Rejoicing In The Works Of Our Hands

And they made a calf in those days, and offered a sacrifice to the idol and were rejoicing in the works of their hands (Acts 7:41).

There are only two religions in this world: religion of works and religion of faith; religion by human effort and religion by grace: true religion and false religion. Of the two, Christianity puts itself forward as the only true religion because it prescribes a relationship with God through faith and abhors any trust in self with regards to a relationship with him.

In the opening text, Stephen recounts that the Israelites, after they had erected a calf in the wilderness and made sacrifices to it, they further “rejoiced in the work of their hands.” That statement is a picture of self-reliance — trusting in ourselves rather than in God.

Throughout the Bible and human history, we see people attempting to worship God in their own efforts rather than what is prescribed by God. When Adam and Eve sinned against God, they attempted a cover up with fig leaves; representing self-effort and self-rigtheousness(Gen.3:7). Cain offered a sacrifice that wasn’t acceptable to God (Gen. 3:4-6). The story of the tower of Babel gives us a picture of a people, who in their human strength were determined to accomplish something that that will bring glory to themselves. They sought a name and fame for themselves: “let us build ourselves a city and a tower b with its top in the heavens , and let us make a name for ourselves, lest we be dispersed over the face of the whole earth” (Gen. 11:4).

Charles R. Swindoll in The Grace Awakening wrote these words which paints a perfect picture of our attempts to walk in self-rigtheousness and please God in our own strength. He also offers a suggestion about the right thing to be done. He said:

While most people in the world are busy building towers with highest hopes of making a name and gaining fame, God’s truth sets the record straight. On the basis of God’s Book, His Holy Word, it is my plea that we simply admit our need and claim God’s grace. Instead of striving for a manmade ticket based on high achievement and hardwork…I suggest we openly declare our own spiritual bankruptcy and accept God’s free gift of grace.¹

In our own lives, we can identify many ways by which we attempt to please God and rely on our own works. It is true we are called to a life of holiness (Heb.12:14) and to work our salvation with fear and trembling (Phil. 2:13); however, these things are simply fruits of what God is doing in our lives. Whatever fruits we bear, whatever good works we accomplish, Scripture teaches they are a result of God working in us both to will and do of his good pleasure (Phil. 2:14). In and of themselves, good works done by us doesn’t justify us before God hence we have no cause for “rejoicing in the works of our hands.”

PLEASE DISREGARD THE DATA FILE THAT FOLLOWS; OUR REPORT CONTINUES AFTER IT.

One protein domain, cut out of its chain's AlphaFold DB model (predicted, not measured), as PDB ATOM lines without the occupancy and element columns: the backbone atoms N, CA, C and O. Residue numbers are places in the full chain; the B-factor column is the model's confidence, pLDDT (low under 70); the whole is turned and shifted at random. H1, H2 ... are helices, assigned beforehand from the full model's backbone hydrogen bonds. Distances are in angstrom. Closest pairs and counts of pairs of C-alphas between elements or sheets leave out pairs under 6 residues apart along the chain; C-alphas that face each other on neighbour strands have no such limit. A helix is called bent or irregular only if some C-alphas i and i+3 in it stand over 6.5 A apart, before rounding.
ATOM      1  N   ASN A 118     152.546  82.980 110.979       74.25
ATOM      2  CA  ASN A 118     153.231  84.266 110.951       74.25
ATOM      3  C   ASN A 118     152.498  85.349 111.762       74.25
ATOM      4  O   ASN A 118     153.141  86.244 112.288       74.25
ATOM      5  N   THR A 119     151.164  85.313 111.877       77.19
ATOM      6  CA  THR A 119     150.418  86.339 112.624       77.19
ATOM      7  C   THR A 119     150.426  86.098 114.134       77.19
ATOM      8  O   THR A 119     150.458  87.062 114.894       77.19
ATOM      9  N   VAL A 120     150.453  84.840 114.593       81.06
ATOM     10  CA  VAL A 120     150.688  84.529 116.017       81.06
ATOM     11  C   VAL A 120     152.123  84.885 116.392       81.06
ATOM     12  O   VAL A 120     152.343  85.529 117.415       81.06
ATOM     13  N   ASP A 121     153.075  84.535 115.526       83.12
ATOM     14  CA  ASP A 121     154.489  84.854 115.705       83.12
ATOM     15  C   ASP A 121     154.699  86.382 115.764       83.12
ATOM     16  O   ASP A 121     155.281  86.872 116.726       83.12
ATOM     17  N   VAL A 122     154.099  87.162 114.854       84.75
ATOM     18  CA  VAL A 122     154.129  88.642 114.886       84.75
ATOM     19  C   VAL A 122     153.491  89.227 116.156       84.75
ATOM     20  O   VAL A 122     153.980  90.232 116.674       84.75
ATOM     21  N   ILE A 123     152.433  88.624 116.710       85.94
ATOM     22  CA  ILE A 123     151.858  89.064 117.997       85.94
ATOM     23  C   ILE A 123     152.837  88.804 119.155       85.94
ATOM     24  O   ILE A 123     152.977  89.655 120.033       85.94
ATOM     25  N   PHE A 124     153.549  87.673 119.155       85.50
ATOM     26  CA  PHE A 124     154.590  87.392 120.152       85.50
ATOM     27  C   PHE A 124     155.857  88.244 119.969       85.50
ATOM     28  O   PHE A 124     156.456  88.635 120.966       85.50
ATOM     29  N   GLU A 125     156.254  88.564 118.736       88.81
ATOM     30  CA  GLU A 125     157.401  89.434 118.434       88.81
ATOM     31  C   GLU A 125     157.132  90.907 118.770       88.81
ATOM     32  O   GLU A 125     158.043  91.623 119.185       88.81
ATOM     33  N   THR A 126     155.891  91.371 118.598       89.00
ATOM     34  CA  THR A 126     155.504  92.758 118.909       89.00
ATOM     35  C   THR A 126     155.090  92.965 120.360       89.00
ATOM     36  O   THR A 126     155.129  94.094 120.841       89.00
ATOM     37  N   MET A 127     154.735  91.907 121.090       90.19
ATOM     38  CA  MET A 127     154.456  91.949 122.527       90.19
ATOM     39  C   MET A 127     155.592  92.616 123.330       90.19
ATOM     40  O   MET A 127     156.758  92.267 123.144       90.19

When it comes to getting right with God, it is not about what we have done but most importantly what God has done for sinners. We cannot do anything to be accepted more or less by God. The difference between Christianity and other religions is that while they place emphasis on “dos and don’ts”, Christianity emphasises salvation by grace alone through faith alone: “For by grace you have been saved through faith. And this is not your own doing; it is the gift of God, not a result of works, so that no one may boast. For we are his workmanship, created in Christ Jesus for good works, which God prepared beforehand, that we should walk in them.” (Eph. 2:8-10).

If you have been struggling to find acceptance with God by your human effort or you have replaced serving the true God with any form of idol–anything that has taken God’s place in your life, cease trying; abandon any self-efforts and look to God by faith through Jesus Christ.

Notes

1. Charles R. Swindoll, The Grace Awakening ( Dallas, Word Publishing, 1990), 22-23

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